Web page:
August 29th, Friday:
Today, the whole family ate dinner at 4pm. I decided everyone could eat on my schedule – they just don’t have to fast when I do. It actually solved lots of problems. I’m always starving around 3:30 or 4pm. The kids are desperate for a substantial after-school snack. I usually have energy at 4 to put together a meal – I’m less inspired at 6, 7 or 8 pm. We usually have activities – I’m coaching or teaching in the evening, kids have Taekwondo or dance or some school event. And, we actually were all in the same room for the meal. Only my son opted out of the time. We warmed his up at 5pm.
I ended my 16 hour fast at 8am. The fast seemed pretty painless. After I finished my meal at 4pm on Thursday, I went off to coach runners and teach yoga – by time I got home at close to 9pm, I went straight upstairs to bed. Normally, I’d rifle through the kitchen for a snack, usually unneeded, but comforting. I didn’t miss it.
This morning, I felt a bit hungry before teaching a high-intensity weights and cardio class. I did feel my heart racing more and got a little dizzy in the last 15 minutes, but nothing I couldn’t manage. Working out in the fasted state takes some getting used to – although I’ve done it many times for 5:30 am classes, but usually I’ve eaten at 7 or 8 pm the night before. It’s allegedly easier for more experienced exercisers to become accustomed to fasted training too – good news. I did precede the workout with a dose of BCAAs (Branched-Chain Amino Acids), which don’t provide calories, but do provide amino acids to assist in muscle building and repair. Again, I don’t plan on doing any long workouts in a fasted state. At least, not unless I feel my body adapting extraordinarily well in the next few weeks.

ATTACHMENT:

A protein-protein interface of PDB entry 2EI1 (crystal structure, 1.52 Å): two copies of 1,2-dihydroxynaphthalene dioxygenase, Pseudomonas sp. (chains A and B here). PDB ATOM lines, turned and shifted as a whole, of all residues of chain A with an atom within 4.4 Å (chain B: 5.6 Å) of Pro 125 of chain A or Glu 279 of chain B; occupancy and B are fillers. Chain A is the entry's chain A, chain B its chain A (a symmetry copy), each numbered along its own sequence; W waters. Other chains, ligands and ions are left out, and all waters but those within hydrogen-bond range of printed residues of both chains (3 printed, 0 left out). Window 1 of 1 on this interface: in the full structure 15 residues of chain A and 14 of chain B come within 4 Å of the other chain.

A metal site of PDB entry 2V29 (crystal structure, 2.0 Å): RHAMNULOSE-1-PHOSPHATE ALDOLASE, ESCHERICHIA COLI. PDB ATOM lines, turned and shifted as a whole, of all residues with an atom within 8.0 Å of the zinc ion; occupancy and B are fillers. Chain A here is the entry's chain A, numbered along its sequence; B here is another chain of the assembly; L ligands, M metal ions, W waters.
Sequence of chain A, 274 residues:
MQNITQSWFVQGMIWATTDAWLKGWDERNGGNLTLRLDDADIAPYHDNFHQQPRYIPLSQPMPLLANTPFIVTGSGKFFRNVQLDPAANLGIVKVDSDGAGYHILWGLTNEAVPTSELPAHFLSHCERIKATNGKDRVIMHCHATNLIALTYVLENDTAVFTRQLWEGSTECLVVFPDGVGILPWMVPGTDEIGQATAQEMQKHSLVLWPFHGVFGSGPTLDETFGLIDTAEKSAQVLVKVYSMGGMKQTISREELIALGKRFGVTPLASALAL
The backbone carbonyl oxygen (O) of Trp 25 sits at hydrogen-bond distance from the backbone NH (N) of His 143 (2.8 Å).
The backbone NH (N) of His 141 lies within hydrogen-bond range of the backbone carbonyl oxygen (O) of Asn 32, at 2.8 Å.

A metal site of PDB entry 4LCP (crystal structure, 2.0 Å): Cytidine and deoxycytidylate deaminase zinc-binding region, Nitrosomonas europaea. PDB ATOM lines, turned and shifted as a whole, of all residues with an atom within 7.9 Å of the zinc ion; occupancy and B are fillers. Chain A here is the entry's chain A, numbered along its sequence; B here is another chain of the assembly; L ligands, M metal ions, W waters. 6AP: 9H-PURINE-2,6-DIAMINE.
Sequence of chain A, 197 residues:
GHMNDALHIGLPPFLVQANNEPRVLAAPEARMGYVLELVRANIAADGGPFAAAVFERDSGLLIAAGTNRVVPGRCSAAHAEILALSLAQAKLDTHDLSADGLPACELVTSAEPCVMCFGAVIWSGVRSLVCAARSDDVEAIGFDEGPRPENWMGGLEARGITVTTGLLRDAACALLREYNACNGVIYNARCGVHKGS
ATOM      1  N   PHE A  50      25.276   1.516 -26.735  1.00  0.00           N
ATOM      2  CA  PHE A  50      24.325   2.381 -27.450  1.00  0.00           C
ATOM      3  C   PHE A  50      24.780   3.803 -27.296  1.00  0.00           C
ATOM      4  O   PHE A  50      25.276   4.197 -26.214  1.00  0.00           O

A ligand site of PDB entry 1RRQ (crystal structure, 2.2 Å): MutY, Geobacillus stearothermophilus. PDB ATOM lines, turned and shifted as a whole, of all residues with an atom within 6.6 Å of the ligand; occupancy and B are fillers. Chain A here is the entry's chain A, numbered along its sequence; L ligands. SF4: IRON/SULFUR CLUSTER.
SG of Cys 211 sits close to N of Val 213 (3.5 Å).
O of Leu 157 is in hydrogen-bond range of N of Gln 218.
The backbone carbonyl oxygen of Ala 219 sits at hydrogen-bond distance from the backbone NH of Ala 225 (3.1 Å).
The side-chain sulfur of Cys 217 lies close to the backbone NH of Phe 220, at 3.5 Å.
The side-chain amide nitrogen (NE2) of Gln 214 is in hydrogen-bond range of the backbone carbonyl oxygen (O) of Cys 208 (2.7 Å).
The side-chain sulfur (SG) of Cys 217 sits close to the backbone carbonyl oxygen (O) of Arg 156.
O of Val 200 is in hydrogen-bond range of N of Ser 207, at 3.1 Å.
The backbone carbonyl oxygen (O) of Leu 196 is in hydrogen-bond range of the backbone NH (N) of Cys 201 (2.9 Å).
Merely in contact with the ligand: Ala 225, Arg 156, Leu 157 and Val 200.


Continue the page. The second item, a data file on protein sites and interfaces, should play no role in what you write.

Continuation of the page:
Breakfast will happen tomorrow around 8:30 am – just in time for a 2-hour ride. It’s Saturday and we have no obligations until 1pm (a rarity), so I have the luxury of going a little later and having a pre-workout snack.
I feel like I’m adapting well to this fasting strategy – although, again, it’s only day 2. Many protocols recommend easing into an intermittent fasting program slowly – starting with 10- to 12-hour fasts and slowly moving meal times. So far, I haven’t felt overwhelmed, fatigued or put out. The weekend may be a challenge and I have a race on Monday – but a strategy already planned to get me through. Stay tuned.